“Experiencing a visceral feeling while still feeling safe.”
– Peter Sawka
That is my film-making friend’s definition of a horror film. It kind of makes sense. Like riding a roller-coaster ride and being scared but knowing that you’re going to be safe in a matter of minutes.
I’ve personally never been attracted to the scary movie genre. It was never my thing. Growing up in a small town, most of my friends liked to go fishing during the day and watch horror films at night. I wasn’t into either and it wasn’t for lack of trying in an attempt to fit it. I didn’t want to feel scared no matter how safe I really was. I did admire many of the films though, but I never got the suffering of the victim angle this genre soon started to focus on like the Saw and Hostel films. I could understand the focus of the chase angle I grew up on, but not the “torture porn” horror films that some labelled them as.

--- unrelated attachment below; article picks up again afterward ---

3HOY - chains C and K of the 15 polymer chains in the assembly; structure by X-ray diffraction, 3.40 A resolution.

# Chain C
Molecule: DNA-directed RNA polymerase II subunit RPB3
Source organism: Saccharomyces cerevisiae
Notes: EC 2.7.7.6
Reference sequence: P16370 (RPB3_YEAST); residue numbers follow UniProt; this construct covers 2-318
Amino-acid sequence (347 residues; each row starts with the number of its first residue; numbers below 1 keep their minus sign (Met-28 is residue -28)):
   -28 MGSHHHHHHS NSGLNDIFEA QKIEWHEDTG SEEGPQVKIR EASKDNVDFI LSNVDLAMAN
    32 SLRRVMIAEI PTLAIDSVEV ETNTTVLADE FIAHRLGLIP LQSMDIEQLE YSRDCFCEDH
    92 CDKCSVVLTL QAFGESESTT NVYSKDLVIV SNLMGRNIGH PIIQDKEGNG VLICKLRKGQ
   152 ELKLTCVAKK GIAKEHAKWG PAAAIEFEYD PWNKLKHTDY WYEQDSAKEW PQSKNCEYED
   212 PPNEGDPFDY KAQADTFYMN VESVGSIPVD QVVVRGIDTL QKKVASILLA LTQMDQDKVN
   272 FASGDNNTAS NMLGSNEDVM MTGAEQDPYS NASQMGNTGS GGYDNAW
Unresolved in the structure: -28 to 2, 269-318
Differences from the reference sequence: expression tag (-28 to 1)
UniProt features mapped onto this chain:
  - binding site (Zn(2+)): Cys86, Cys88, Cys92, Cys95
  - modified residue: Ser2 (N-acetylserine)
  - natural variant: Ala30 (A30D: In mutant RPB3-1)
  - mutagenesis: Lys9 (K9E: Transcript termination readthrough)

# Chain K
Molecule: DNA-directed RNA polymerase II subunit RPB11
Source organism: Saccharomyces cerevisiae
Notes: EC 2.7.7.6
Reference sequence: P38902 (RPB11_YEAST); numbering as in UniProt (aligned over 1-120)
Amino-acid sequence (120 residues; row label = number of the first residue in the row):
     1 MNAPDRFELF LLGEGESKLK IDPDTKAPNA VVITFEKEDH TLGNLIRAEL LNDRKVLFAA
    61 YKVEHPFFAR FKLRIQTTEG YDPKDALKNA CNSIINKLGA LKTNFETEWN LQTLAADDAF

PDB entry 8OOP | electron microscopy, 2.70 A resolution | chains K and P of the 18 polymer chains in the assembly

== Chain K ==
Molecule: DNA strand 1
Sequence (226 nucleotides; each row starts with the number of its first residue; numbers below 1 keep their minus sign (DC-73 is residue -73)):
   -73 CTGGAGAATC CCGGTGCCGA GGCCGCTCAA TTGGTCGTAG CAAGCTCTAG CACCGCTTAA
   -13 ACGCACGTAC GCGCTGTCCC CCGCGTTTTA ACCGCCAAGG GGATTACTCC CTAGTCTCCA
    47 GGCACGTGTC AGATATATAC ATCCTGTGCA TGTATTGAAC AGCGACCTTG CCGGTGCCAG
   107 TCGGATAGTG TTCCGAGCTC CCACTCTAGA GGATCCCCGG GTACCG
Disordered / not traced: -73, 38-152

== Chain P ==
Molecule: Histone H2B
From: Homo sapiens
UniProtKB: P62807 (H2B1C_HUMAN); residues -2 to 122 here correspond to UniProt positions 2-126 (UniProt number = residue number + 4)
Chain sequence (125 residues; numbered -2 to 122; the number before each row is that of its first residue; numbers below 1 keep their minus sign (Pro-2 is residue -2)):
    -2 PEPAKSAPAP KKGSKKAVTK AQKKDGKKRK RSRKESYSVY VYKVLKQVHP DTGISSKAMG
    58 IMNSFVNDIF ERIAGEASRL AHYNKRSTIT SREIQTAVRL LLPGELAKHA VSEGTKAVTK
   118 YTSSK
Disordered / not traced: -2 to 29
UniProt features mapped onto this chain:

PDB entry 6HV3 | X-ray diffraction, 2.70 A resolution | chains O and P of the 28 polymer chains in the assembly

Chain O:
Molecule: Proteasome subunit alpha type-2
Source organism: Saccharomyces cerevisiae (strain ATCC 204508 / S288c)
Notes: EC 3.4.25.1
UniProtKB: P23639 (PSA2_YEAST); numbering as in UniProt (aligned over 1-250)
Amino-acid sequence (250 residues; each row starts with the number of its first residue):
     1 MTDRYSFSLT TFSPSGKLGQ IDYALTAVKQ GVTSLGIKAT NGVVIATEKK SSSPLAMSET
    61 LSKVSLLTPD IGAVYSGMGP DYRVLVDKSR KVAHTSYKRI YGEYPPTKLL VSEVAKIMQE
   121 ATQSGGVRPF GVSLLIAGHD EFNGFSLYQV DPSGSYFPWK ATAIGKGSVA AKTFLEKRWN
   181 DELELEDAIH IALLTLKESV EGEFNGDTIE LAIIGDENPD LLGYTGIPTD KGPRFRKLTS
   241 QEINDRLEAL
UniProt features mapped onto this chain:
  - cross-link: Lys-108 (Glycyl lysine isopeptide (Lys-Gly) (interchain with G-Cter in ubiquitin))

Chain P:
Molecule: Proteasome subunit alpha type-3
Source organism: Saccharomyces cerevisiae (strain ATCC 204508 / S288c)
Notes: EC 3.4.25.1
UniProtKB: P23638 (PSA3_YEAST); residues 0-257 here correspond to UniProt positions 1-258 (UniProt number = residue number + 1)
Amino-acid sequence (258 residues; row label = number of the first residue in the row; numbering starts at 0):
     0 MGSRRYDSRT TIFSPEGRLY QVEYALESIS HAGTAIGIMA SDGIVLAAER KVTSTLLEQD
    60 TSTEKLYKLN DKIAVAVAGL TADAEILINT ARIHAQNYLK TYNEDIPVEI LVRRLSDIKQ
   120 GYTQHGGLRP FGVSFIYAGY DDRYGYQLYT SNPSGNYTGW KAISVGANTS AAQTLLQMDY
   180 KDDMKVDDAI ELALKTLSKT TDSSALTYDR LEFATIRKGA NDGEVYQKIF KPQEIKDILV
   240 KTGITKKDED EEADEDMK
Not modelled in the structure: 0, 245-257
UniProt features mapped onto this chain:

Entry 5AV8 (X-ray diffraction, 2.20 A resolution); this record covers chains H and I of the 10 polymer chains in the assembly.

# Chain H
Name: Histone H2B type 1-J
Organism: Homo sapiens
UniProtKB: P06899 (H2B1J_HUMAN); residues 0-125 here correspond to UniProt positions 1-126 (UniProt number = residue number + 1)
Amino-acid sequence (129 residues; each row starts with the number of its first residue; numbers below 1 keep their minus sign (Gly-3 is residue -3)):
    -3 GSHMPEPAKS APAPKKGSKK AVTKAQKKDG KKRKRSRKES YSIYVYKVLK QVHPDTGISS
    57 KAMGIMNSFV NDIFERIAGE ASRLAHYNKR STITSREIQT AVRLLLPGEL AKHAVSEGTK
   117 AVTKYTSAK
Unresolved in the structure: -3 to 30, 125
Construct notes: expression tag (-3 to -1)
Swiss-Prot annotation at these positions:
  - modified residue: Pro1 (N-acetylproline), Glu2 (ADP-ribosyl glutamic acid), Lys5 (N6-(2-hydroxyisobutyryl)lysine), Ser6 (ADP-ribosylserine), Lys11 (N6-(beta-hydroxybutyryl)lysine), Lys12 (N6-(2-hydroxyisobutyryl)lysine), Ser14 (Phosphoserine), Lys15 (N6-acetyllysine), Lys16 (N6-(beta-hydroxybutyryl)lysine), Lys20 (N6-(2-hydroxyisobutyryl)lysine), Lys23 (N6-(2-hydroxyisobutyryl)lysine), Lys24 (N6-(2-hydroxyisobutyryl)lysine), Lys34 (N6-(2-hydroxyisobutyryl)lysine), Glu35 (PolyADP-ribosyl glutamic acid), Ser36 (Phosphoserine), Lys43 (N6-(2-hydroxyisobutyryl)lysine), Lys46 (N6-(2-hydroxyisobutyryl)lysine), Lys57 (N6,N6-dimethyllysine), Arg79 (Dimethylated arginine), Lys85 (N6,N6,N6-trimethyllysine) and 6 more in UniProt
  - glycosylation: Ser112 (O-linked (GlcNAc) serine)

Many of my friends LOVE horror films and defend them as harmless entertainment. But the question is how the can impact many people after the lights go on? Some argue that they can linger for months and years in your subconscious and dreams.
Here is WILDsound’s writer Mark Engberg’s Top 100 Horror Films of all-time list:
The question is what is a horror film? He has films that range from Se7en (1995), to Jaws (1975), to The Shining (1980), to the classic Halloween, Friday the 13th, Nightmare on Elm Street, and Child’s Play genre.
The horror genre can cross many other sub-genres like:
– The Zombie Horror
– The Action Horror
– The Slasher Film
– The Splatter Film
– Sci-Fi Horror
– Psychological Horror
– Gothic Horror
– Gore Horror
– Comedy Horror
– Body Horror
To name 10.
If interested, here’s a PODCAST I did with Mark Engberg on the subject a couple of years ago. It became such an interesting topic, this YouTube video has already garnered over 28,000 views:
– Matthew Toffolo